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## Summary

In quantum physics, Fermi's golden rule is a formula that describes the transition rate (the probability of a transition per unit time) from one energy eigenstate of a quantum system to a group of energy eigenstates in a continuum, as a result of a weak perturbation. This transition rate is effectively independent of time (so long as the strength of the perturbation is independent of time) and is proportional to the strength of the coupling between the initial and final states of the system (described by the square of the matrix element of the perturbation) as well as the density of states. It is also applicable when the final state is discrete, i.e. it is not part of a continuum, if there is some decoherence in the process, like relaxation or collision of the atoms, or like noise in the perturbation, in which case the density of states is replaced by the reciprocal of the decoherence bandwidth.

## Historical background

Although the rule is named after Enrico Fermi, most of the work leading to it is due to Paul Dirac, who twenty years earlier had formulated a virtually identical equation, including the three components of a constant, the matrix element of the perturbation and an energy difference. It was given this name because, on account of its importance, Fermi called it "golden rule No. 2".

Most uses of the term Fermi's golden rule are referring to "golden rule No. 2", but Fermi's "golden rule No. 1" is of a similar form and considers the probability of indirect transitions per unit time.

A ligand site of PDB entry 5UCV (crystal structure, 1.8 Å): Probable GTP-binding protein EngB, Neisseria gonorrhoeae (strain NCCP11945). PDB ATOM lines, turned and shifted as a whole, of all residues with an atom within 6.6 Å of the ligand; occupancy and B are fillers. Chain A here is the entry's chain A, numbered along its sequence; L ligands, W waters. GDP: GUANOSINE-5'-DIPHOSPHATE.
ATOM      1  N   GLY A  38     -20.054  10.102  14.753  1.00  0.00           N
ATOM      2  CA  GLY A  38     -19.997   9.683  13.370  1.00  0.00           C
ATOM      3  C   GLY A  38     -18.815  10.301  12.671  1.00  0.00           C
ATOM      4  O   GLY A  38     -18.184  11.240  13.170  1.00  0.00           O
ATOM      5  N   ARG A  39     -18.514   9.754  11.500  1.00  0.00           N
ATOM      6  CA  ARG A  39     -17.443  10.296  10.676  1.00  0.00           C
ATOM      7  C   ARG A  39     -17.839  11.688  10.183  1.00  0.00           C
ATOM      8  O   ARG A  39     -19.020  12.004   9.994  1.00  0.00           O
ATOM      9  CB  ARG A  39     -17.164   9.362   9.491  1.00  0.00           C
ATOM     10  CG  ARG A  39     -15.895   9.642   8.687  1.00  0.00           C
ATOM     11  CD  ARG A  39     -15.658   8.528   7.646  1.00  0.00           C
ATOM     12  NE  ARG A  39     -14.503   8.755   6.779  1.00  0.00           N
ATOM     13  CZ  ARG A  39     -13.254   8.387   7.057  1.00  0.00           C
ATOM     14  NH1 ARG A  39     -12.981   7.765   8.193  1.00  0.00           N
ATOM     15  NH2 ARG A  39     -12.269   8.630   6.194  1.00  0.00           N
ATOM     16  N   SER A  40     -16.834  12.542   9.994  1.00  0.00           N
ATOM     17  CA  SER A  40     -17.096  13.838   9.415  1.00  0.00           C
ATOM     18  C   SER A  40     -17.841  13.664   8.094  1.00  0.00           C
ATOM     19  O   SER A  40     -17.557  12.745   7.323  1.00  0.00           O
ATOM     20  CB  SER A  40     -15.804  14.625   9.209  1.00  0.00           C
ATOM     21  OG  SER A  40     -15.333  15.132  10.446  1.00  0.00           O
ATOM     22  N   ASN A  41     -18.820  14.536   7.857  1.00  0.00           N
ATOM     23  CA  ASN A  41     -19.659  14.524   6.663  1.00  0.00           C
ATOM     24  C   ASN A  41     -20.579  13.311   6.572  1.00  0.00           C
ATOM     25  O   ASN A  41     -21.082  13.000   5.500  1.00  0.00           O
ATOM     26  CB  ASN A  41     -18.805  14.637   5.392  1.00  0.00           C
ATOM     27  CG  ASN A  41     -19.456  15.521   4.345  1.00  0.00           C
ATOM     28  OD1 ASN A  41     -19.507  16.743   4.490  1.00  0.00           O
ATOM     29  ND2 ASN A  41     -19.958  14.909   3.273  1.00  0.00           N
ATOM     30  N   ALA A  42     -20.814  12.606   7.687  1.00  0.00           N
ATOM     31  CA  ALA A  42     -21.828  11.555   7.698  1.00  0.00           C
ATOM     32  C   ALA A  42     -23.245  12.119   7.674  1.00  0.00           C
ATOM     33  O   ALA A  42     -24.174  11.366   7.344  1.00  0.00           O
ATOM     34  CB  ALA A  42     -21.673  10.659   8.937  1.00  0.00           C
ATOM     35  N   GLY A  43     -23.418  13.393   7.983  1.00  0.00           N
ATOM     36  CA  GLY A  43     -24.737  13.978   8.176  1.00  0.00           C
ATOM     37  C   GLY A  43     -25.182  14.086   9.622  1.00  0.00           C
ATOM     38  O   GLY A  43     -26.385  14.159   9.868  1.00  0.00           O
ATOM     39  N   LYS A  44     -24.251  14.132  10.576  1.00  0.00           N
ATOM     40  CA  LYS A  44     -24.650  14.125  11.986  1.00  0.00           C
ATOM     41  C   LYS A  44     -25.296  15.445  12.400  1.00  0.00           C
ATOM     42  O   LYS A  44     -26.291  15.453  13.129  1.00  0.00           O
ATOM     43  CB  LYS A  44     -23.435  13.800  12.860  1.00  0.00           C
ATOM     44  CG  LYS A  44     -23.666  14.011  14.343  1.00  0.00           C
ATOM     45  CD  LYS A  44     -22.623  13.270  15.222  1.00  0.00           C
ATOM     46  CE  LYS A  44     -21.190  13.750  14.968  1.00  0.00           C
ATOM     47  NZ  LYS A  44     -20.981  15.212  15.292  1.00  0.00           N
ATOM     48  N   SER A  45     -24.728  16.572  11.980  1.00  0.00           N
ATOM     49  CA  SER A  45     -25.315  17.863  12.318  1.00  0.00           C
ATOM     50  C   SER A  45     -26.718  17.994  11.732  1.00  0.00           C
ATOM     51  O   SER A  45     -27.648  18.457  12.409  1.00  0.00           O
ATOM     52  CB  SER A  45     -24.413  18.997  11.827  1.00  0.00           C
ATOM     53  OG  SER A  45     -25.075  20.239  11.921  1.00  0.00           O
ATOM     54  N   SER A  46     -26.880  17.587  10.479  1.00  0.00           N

## The rate and its derivation

Fermi's golden rule describes a system that begins in an eigenstate $|i\rangle$  of an unperturbed Hamiltonian H0 and considers the effect of a perturbing Hamiltonian H' applied to the system. If H' is time-independent, the system goes only into those states in the continuum that have the same energy as the initial state. If H' is oscillating sinusoidally as a function of time (i.e. it is a harmonic perturbation) with an angular frequency ω, the transition is into states with energies that differ by ħω from the energy of the initial state.

In both cases, the transition probability per unit of time from the initial state $|i\rangle$  to a set of final states $|f\rangle$  is essentially constant. It is given, to first-order approximation, by

$\Gamma _{i\to f}={\frac {2\pi }{\hbar }}\left|\langle f|H'|i\rangle \right|^{2}\rho (E_{f}),$

where $\langle f|H'|i\rangle$  is the matrix element (in bra–ket notation) of the perturbation H' between the final and initial states, and $\rho (E_{f})$  is the density of states (number of continuum states divided by $dE$  in the infinitesimally small energy interval $E$  to $E+dE$ ) at the energy $E_{f}$  of the final states. This transition probability is also called "decay probability" and is related to the inverse of the mean lifetime. Thus, the probability of finding the system in state $|i\rangle$  is proportional to $e^{-\Gamma _{i\to f}t}$ .

The standard way to derive the equation is to start with time-dependent perturbation theory and to take the limit for absorption under the assumption that the time of the measurement is much larger than the time needed for the transition.

Only the magnitude of the matrix element $\langle f|H'|i\rangle$  enters the Fermi's golden rule. The phase of this matrix element, however, contains separate information about the transition process. It appears in expressions that complement the golden rule in the semiclassical Boltzmann equation approach to electron transport.